Peace: Gukurahundi hearings to set tone for resolution of historical conflict

Political Review Writer

This year marks a turning point for Zimbabwe’s history as the Government is set to conduct hearings on the post-Independence conflict that is widely regarded as a stain on the nation after thousands lost their lives mostly in the Midlands and Matabeleland provinces.

This Friday, President Mnangagwa is meeting chiefs from the Matabeleland region, who are expected to lead public hearings, while in February a media outreach will be conducted in Bulawayo.

National Chiefs Council president, Chief Mtshane Khumalo said in an interview on Thursday that discussions with President Mnangagwa will focus on the state of preparedness to begin the sensitive hearings.

“We are going to have a meeting with the President to brief him on the journey we have travelled so far in our mandate to address the Gukurahundi issue. We are now preparing to start the Gukurahundi community engagements,” he said.

There are 72 chiefs from Matabeleland North and Matabeleland South provinces, and each of them is expected to lay out a plan for his community engagements and requirements.

The formal launch of the hearings is set to be announced soon after this initial meeting.

This is the beginning of a review of the dark and uncomfortable past, four decades later, with President Mnangagwa having set his administration to address the issue which some commentators accuse the former state security minister of playing a major part.

And, for the past two years, the administration in Harare has put work to confront the dark past with a clear roadmap including such critical components as public hearings, assistance of the historically disadvantaged, as well as possible restitution and other social justice measures.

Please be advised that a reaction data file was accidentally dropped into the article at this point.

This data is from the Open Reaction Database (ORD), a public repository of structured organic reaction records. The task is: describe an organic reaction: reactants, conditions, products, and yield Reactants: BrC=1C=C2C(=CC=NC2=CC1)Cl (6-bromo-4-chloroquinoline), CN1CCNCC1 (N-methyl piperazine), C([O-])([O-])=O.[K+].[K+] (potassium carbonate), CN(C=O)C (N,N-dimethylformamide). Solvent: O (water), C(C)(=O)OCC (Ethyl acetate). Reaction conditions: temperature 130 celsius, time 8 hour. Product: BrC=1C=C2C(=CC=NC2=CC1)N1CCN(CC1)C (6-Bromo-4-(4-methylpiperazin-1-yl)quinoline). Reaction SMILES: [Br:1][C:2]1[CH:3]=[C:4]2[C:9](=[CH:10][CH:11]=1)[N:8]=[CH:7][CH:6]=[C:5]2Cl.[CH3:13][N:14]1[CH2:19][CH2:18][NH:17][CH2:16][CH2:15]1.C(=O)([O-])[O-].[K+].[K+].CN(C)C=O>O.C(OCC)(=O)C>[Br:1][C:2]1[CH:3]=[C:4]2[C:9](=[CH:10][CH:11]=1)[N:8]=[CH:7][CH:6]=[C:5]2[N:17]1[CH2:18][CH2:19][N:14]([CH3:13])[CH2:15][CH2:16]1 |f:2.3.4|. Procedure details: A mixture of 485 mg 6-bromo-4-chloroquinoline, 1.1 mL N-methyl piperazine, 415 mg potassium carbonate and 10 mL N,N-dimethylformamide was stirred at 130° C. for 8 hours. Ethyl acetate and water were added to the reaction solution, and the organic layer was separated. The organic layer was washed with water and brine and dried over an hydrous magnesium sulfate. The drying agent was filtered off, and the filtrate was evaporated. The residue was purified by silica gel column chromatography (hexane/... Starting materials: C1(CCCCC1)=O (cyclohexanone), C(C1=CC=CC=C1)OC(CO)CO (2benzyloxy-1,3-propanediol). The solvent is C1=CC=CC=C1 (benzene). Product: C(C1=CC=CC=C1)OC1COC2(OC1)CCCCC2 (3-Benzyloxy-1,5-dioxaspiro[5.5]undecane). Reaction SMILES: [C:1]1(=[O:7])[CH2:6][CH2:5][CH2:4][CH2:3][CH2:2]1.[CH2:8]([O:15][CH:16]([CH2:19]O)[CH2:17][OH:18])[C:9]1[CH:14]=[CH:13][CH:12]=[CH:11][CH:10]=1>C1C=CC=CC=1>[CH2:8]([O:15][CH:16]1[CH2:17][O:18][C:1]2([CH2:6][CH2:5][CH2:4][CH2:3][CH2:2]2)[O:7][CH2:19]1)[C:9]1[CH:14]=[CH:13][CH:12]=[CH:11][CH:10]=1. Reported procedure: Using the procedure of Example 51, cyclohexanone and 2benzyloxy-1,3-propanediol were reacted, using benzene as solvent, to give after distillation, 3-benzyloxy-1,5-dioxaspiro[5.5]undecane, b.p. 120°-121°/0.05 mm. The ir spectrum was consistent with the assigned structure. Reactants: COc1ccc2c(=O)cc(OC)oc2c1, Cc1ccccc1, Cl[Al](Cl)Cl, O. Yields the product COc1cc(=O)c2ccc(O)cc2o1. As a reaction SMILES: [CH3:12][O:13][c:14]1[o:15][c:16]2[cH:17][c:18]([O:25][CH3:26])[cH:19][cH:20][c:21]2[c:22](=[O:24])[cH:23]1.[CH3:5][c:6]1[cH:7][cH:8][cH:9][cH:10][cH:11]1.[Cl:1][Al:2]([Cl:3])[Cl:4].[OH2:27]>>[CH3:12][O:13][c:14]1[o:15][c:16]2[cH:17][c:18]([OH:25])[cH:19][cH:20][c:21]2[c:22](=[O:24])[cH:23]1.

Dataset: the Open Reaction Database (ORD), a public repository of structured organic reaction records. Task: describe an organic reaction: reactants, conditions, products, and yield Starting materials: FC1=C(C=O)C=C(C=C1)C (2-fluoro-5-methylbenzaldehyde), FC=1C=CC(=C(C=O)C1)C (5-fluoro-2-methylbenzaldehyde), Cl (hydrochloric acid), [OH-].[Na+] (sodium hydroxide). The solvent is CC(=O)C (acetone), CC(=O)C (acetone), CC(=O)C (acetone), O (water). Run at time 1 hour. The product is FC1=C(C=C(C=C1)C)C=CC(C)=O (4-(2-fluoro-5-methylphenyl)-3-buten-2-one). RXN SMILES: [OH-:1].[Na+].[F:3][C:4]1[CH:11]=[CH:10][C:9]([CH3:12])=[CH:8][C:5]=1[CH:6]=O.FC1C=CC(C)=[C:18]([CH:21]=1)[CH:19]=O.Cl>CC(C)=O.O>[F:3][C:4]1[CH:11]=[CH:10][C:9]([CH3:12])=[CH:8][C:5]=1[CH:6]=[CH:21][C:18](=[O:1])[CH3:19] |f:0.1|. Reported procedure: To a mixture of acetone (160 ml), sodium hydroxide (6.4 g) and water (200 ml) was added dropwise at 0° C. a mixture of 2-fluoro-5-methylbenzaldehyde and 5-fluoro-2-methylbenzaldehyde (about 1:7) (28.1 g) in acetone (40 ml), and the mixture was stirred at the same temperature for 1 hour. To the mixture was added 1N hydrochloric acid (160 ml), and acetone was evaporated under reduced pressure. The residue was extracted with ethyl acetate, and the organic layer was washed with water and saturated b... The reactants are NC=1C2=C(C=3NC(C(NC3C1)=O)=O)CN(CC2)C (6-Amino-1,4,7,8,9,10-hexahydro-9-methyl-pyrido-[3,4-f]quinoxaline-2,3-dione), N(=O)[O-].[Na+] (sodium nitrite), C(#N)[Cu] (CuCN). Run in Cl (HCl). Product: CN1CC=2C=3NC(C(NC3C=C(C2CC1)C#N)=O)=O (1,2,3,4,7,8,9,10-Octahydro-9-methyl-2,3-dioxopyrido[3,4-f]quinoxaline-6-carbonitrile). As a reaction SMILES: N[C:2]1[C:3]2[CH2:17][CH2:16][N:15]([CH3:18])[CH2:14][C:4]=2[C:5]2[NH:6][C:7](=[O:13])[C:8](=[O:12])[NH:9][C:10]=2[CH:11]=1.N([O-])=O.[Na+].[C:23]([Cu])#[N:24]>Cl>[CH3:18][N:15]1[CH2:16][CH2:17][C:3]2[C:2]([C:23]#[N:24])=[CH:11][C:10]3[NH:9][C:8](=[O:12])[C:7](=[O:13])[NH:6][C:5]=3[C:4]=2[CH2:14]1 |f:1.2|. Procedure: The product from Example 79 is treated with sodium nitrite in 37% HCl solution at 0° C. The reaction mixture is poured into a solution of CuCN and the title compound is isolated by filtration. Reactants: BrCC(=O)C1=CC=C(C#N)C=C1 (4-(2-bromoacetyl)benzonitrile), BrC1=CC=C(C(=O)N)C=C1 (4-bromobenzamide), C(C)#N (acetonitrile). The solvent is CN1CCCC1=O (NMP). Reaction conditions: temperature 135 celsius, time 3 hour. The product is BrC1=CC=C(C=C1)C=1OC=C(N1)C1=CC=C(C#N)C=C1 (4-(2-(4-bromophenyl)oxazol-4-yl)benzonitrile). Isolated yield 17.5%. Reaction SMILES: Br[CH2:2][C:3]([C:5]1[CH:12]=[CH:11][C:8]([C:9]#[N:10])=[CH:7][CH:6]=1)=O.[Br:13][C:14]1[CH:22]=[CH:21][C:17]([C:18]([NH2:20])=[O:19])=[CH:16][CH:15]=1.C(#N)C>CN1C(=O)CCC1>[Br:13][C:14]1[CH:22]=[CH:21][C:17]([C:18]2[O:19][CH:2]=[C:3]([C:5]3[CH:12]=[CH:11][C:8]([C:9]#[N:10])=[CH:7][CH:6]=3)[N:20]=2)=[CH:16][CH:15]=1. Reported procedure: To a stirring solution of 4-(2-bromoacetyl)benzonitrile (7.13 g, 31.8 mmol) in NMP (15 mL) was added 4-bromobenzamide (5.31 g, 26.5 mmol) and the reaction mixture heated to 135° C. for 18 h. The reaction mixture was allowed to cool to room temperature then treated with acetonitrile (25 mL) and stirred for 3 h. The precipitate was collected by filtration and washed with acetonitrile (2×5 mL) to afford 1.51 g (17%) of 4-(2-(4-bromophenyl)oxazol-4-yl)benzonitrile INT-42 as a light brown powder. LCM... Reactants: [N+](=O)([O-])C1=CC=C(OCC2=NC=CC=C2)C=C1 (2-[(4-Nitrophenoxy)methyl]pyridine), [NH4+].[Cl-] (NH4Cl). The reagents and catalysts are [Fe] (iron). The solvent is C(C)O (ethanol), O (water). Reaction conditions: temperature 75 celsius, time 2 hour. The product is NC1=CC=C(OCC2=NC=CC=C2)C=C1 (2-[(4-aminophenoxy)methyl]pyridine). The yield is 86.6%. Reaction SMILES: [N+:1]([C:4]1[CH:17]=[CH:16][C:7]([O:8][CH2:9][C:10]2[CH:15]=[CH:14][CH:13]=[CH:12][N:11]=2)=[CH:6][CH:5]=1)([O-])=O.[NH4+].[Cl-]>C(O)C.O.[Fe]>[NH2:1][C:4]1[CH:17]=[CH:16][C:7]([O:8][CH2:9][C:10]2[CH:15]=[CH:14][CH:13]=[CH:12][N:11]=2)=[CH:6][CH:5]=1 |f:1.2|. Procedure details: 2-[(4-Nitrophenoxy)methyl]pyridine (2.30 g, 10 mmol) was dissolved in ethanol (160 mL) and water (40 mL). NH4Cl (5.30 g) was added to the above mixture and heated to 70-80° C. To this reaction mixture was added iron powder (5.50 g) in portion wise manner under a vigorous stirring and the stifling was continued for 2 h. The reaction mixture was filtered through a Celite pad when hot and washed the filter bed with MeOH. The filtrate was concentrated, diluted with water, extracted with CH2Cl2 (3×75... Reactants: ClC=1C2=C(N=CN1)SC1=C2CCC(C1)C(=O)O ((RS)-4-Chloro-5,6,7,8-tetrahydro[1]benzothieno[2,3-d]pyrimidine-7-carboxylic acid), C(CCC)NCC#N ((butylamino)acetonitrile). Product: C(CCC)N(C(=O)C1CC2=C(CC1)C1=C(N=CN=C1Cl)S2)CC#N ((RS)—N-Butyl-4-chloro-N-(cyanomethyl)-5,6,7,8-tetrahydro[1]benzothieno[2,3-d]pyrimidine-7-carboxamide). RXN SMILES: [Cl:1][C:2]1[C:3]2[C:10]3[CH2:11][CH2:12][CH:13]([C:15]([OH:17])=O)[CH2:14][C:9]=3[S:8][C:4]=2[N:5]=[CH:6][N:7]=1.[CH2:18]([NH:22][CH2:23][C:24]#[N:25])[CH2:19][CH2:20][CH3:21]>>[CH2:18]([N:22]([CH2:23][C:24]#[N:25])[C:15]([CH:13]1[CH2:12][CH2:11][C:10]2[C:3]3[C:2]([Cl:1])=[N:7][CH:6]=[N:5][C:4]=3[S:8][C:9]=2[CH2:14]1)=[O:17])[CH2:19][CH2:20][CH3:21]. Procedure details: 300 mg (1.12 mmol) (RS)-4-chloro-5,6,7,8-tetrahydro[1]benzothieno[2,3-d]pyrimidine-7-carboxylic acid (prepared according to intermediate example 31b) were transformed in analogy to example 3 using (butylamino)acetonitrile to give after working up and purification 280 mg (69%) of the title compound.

And, for the past two years, the administration in Harare has put work to confront the dark past with a clear roadmap including such critical components as public hearings, assistance of the historically disadvantaged, as well as possible restitution and other social justice measures.

The President has held several meetings initially with a collection of civil society organisations under Matabeleland Collective to address problems in the region with one of the issues raised then being the Gukurahundi issue.

Thereafter, the President engaged traditional leaders from the Matabeleland region and parts of Midlands where it was resolved that chiefs should take a leading role in addressing Gukurahundi.

Since then chiefs have conducted extensive training in preparation for the public hearings which are expected to start this year.

Something that the regime of former President Robert Mugabe couldn’t muster, the process is brave and hoped to achieve goals of national healing, peace-building and national cohesion, but it will definitely not be without raw emotion and polarising debates.

However, observers have long believed that the issue requires a solution as a precursor to true national unity and nation-building.

Experts believe that Zimbabwe needs a process that involves truth-telling, transparency, justice and accountability – something that South Africa’s Truth and Reconciliation Commission was meant to achieve in post-apartheid period in the 1990s.

Experts believe that Zimbabwe needs a process that involves truth-telling, transparency, justice and accountability – something that South Africa’s Truth and Reconciliation Commission was meant to achieve in post-apartheid period in the 1990s.

Zimbabwe signed the National Unity Accord on December 22, 1987 following the cessation of hostilities, and led to the creation of co-governing mechanism between Mugabe’s Zanu-PF and Zapu led by the late Joshua Nkomo who became vice president.

The Unity Accord has been criticised for not addressing all critical issues, something that has led to lingering political and ethnic tensions.

It remains to be seen what the new process will achieve to guarantee the peace and unity dividend.

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